For Gillison, who spotted the emergence of HPV throat cancer, it came too late. She pushed Merck to do a study, and said that the one that started in February is coming “10 years plus after when it would have really mattered.” She also thinks that the real reason for the decision is the weight of epidemiologic evidence that she and others produced.

“The fact of the matter is that this approval probably has little whatsoever to do with the anal data per se,” Gillison wrote via text message. “It is because the FDA is made more comfortable with inference because of all the data that has been generated regarding the relationship between oral HPV infection and HPV vaccination outside of vaccine trials in the last 10 years.”

What parents need to know about the HPV vaccine

Source: www.news-medical.net
Author: University of Chicago Medical Center, reviewed by Kate Anderton, B.Sc. (Editor)

The vaccine that prevents infection from human papillomavirus (HPV) is nothing short of a medical marvel. “It’s one of the most effective vaccines we have against any disease or infection. And it prevents cancer,” said Andrea Loberg, MD, clinical associate of obstetrics and gynecology.

Pre-teens and teens who are vaccinated against HPV can be spared some of the deadliest, most disfiguring and hard-to-treat cancers-;those of the cervix, vagina, vulva, penis, anus, mouth and throat. Over 90% of cancers caused by HPV can be prevented-;29,000 cases of cancer per year-;with the HPV vaccine.

Concerns about sexual promiscuity
To some parents, however, the HPV vaccine may be an uncomfortable reminder that their child will be moving into adulthood and may choose to express his or her sexuality. HPV is transmitted by oral, vaginal and anal sex and other intimate skin-to-skin contact, and it is extremely prevalent; about 80% of people will be exposed to the virus in their lifetime.

Condoms reduce but don’t eliminate the risk of HPV infections because the virus lives in both oral and genital tissues. Condoms do not cover the entire genital area of either gender. Nor are same-sex female partners protected from contracting the virus, which often causes no symptoms until precancerous lesions or cancer show up years later. “It’s hard for parents to think about our kids becoming sexually active, but we also want them to have fulfilling lives,” said Truehart, whose own two teenagers have received the HPV vaccine. “We want to make sure they are protected before they start having sex.”

The recommended age for receiving the HPV vaccine is 11 or 12, when children are also scheduled to receive the Tdap vaccine (tetanus, diphtheria and pertussis) and the meningitis vaccine. But the two-dose vaccine-;the second dose is given six to 12 months after the first-;can be given to children as young as nine. Teens older than 15 and men and women need three doses of the vaccine to develop an immunity against HPV.

“Pre-teens have a more robust response to the vaccine and generate enough antibodies to protect against HPV after two immunizations, whereas older kids and adults need three doses to get the same immune response,” said Truehart. Another reason not to delay getting the HPV vaccine: an older teen may not want to wait six months or more to be fully immunized against HPV once he or she is on the verge of becoming sexually active. “It’s important for kids to be immunized before they are exposed to HPV,” Truehart said.

Not just for girls
When the U.S. Food and Drug Administration approved the HPV vaccine in 2006, it was recommended for girls and women to protect against cervical cancer. Three years later, the vaccine was approved for boys and men, based on evidence that males are also susceptible to HPV-related cancers. “Cancers caused by HPV affect women and men in equal numbers,” said Loberg. “Each year, there are approximately 10,800 cases of cervical cancer diagnosed in women, and 9,600 cases of head and neck cancer diagnosed in men.” And while there is a screening test for cervical cancer to catch and treat it early, there are no such screening tests for any of the other HPV-related cancers. And because most HPV infections are asymptomatic, people may be unwittingly transmitting the infection to their sexual partners.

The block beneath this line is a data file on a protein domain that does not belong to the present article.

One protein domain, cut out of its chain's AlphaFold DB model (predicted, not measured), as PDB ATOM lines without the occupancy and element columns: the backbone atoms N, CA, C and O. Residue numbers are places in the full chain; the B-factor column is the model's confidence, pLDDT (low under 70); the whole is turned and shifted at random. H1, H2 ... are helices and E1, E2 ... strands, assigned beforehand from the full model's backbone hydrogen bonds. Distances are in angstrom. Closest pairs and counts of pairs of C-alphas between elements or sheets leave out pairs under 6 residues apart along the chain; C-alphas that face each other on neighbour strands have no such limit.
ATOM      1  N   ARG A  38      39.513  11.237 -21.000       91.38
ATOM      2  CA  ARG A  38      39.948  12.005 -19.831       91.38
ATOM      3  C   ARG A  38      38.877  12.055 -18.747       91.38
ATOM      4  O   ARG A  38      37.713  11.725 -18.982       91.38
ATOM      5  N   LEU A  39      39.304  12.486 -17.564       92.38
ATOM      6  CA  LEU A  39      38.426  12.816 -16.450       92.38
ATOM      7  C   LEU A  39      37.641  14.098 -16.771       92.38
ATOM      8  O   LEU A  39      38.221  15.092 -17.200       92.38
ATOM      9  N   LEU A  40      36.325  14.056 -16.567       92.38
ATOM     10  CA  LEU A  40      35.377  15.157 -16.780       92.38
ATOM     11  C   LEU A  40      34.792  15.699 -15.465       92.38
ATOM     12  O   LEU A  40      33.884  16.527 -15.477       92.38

HPV also causes genital warts which, although not harmful in most people, can be embarrassing and unsightly. In some cases, however, genital warts can be extremely painful and may even require surgery to remove them. For people with autoimmune disorders or who take medications that compromise their immune system, genital warts can be very difficult to manage, said Loberg. Out of more than 150 strains of HPV, the vaccine targets the most prevalent and harmful ones: two strains that cause genital warts and seven strains that cause various types of cancer.

No serious side effects
Despite HPV being the most common sexually transmitted infection, HPV-related cancers are relatively uncommon because in about 90% of people exposed to HPV, their immune systems clear the virus from their bodies before it causes cancer or precancer. “But we don’t know which individuals will develop a persistent infection, so why take that gamble when cancer can be the consequence?” said Loberg.

When parents ask whether the HPV vaccine is safe, Loberg’s ready answer is that “it’s incredibly safe.” More than 270 million doses of the HPV vaccine have been distributed worldwide since 2006, and there have been no serious side effects. One study that examined data from more than 56 million doses of HPV vaccine administered in the U.S. found that some girls became dizzy or fainted 15 minutes after receiving the vaccine. “That is the only side effect that we see,” other than mild side effects typical of other vaccines, such as fever, headache, and pain and redness at the injection site, said Loberg.

Pediatricians and primary care providers should be recommending the HPV vaccine for children, but if not, parents should bring it up.

“There is absolutely no downside to getting the HPV vaccine, and the upside is preventing your child from getting a deadly or disfiguring cancer,” she said.

Go to Top